Transformation, you say? What are we transforming? What need is there to "transform"? A Zen teacher with whom I recently had an interview spoke of finding what makes you come alive. This is transformation to me--coming alive, instead of living in dead ideas and concepts. I talked to him about feeling lately like I couldn't really, sincerely ask or connect with the questions that brought me to practice. To ask them cognitively feels like rote exercise. He pointed me to the fact that the posture, the act of sitting, these alone are the expression of a question, that even if not articulated in words at the forefront of your mind, is there, in your gut, throughout your entire being. And I felt, at the very core of my being, that this was true--the questions are still there, in some form, and they are the engine keeping my practice going.

                          I listened to a talk by John Daido Loori on a similar theme a while back, in which he pointed to the power of questions, and how it is the energy of those questions that drives practice. It was a deep, burning existential question that drove me into depression in 2008. And I came here with it. In hindsight, it is a blessing that I was driven away from here, because Treeleaf is a place where questions come to die.

                          To be driven by a question is to be driven toward aliveness. The more power in that question, the more power in the demons driving you, the more power there is at the root of your life. That kind of intensity alarms this community, which responds to it aggressively. At Treeleaf, anyone who cannot sit and smile nicely and talk about how wonderful the status quo is, does not really fit in. Someone whose questions pressed her to the very edge of despair? A heretic, an ill person, someone whose passion should be medicated away. At Treeleaf, you are taught to abandon the questions, to not play with fire.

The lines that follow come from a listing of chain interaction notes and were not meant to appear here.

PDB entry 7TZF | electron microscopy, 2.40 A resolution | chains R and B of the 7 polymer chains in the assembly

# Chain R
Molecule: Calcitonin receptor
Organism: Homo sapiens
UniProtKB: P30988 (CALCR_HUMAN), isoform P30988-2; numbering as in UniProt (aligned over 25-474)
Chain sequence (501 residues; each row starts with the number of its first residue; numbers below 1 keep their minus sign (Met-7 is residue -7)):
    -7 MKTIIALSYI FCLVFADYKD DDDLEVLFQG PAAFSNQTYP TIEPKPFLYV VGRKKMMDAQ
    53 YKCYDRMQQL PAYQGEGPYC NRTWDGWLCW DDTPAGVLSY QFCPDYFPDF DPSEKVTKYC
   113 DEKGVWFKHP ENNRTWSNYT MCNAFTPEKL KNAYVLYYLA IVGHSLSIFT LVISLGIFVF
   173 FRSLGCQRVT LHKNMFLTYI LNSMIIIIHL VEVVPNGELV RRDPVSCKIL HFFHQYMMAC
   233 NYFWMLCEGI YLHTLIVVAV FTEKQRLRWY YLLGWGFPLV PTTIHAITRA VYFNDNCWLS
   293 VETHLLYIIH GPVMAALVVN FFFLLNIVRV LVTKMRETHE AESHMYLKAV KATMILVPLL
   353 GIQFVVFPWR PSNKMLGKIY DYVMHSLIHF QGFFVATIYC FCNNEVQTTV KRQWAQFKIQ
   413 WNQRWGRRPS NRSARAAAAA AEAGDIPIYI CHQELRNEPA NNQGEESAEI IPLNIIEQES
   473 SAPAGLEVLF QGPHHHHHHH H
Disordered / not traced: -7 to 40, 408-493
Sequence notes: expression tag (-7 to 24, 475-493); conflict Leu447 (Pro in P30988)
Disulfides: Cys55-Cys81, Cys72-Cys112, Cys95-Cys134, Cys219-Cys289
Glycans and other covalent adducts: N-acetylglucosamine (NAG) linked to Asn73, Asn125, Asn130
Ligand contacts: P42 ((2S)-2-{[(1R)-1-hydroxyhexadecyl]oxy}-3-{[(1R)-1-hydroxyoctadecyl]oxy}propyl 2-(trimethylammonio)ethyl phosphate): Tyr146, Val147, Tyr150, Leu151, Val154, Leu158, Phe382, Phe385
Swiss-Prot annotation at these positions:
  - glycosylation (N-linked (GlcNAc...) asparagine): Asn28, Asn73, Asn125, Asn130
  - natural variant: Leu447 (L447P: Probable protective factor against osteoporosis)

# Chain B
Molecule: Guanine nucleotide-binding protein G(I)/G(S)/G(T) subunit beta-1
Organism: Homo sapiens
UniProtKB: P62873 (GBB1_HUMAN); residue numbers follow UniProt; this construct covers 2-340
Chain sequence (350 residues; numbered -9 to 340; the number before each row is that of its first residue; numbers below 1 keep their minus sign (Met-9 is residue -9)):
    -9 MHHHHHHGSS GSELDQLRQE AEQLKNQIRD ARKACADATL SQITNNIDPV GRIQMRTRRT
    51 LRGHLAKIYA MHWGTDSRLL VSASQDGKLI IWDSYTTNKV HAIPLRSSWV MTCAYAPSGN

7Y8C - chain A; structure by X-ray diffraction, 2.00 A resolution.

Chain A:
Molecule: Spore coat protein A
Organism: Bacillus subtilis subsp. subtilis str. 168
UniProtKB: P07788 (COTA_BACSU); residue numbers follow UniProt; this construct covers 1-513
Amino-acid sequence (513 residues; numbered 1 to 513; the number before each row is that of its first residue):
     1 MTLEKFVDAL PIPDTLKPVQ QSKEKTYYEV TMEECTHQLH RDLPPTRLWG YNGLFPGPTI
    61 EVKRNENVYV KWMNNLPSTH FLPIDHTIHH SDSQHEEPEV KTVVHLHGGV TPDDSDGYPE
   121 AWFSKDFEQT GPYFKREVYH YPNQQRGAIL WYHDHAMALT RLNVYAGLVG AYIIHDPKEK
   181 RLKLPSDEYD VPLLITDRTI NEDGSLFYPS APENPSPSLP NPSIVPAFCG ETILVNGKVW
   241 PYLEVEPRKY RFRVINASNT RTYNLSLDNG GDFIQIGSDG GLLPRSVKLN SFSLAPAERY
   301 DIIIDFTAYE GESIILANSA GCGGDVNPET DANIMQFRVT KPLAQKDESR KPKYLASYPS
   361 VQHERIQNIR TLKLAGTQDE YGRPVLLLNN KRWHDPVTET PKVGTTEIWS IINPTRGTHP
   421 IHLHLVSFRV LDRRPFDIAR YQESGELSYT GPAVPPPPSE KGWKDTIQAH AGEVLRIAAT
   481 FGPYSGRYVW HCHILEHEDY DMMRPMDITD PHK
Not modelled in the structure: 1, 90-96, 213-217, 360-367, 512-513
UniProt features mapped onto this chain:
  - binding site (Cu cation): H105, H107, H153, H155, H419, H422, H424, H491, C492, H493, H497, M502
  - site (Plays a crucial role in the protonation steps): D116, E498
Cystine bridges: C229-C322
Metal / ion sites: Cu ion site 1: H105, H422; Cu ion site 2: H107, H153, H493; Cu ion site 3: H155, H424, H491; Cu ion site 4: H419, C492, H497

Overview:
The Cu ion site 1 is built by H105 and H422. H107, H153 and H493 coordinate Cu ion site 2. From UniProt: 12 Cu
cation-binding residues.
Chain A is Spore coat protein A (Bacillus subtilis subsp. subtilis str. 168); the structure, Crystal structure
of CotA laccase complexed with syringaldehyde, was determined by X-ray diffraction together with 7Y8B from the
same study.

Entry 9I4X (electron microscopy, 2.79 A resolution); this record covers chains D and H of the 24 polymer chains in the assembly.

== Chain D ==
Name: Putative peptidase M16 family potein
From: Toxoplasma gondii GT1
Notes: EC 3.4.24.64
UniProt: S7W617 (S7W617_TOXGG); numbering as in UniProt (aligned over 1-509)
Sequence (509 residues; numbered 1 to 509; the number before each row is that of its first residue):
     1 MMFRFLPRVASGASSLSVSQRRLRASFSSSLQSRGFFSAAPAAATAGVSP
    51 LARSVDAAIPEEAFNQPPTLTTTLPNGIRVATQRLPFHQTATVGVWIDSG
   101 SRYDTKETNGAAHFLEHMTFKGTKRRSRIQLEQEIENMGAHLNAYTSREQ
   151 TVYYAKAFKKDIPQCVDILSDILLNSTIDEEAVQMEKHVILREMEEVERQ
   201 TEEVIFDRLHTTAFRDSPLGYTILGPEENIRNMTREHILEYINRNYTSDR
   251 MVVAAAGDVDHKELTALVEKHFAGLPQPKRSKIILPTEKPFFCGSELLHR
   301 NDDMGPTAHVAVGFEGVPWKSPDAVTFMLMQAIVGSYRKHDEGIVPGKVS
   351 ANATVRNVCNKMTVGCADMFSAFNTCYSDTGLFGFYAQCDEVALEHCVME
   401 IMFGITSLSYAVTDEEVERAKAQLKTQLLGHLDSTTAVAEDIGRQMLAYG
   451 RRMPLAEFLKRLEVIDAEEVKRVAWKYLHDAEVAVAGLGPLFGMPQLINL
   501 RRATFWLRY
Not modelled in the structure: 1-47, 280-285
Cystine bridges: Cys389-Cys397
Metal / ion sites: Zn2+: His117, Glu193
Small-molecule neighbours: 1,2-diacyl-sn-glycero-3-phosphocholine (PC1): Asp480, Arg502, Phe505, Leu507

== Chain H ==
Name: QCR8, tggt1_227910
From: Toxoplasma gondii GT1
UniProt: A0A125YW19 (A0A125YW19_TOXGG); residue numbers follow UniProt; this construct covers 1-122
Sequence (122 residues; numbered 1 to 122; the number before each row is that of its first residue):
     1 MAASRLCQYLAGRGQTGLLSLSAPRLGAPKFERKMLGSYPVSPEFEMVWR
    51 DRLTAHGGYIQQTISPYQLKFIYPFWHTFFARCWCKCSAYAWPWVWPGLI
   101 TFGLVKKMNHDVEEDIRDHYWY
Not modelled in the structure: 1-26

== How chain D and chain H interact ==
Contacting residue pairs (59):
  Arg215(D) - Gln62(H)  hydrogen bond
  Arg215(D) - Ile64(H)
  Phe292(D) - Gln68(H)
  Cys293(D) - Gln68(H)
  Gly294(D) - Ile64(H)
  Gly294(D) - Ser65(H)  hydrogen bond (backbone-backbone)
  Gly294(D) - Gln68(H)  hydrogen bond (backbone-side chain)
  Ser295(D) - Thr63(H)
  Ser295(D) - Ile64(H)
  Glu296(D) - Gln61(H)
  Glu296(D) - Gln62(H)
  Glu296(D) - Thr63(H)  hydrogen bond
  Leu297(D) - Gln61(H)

What is the point of posting this? I do not know. I don't think it will likely do anything other than press people to defend this place. Maybe it is simply folly and quixotic delusion to come here and post this. But I am haunted by how radically Treeleaf failed to address the questions and raw emotional power of my existential search, and how in hindsight most of my time here seems wasted in folly, trying to neuter and destroy what I should have been drawing from and celebrating.

                          Comment

                          • Hogen
                            Member
                            • Oct 2009
                            • 261

                            #14
                            Re: In Defense of Treeleaf

                            by defending Treeleaf, you give the impression there are reasons for it to be defended. It's the "Have you stopped beating your wife?" factor.

                            people will try to poke at things on the internet. let them poke without a reaction and they will find better targets.
                            Hogen
                            法眼

                            #SatToday

                            Comment

                            • Hogen
                              Member
                              • Oct 2009
                              • 261

                              #15
                              Re: In Defense of Treeleaf

                              Originally posted by Eika
                              Well said!

                              I'd add that there is nothing to defend. Whether or not we convince all the nay-sayers that what happens here is legit really doesn't change things. We do what we do. They will do what they do.

                              Last point, the forum is not Treeleaf, in my opinion. The world is Treeleaf's temple, place for samu, and zendo. The forum is our water cooler and bulletin board and classroom. That point gets lost on outsiders who apparently think that the only sphere of our practice is what we post online or discuss on Skype. That is the tip of our Zen iceberg. The stuff they see online is a small percentage of what is going on here. Again, just my opinion.

                              Peace,
                              Eika
                              good points. I know we like to say that Treeleaf is not a forum but a Sangha. well, that 's mostly true. It still remains a forum with [img] code and moderation functions and the like. And with that comes anonymous users who don't always have good intentions. Having been involved in BBS, Muds, and forums since the dawn on time (well, measured from the advent of the Mosaic browser ), these people stick out and are easy to spot. When these people arrive (however infrequently), they need to be handled in the manner of a moderator/user relationship and not a sensei/student one, IMHO.
                              Hogen
                              法眼

                              #SatToday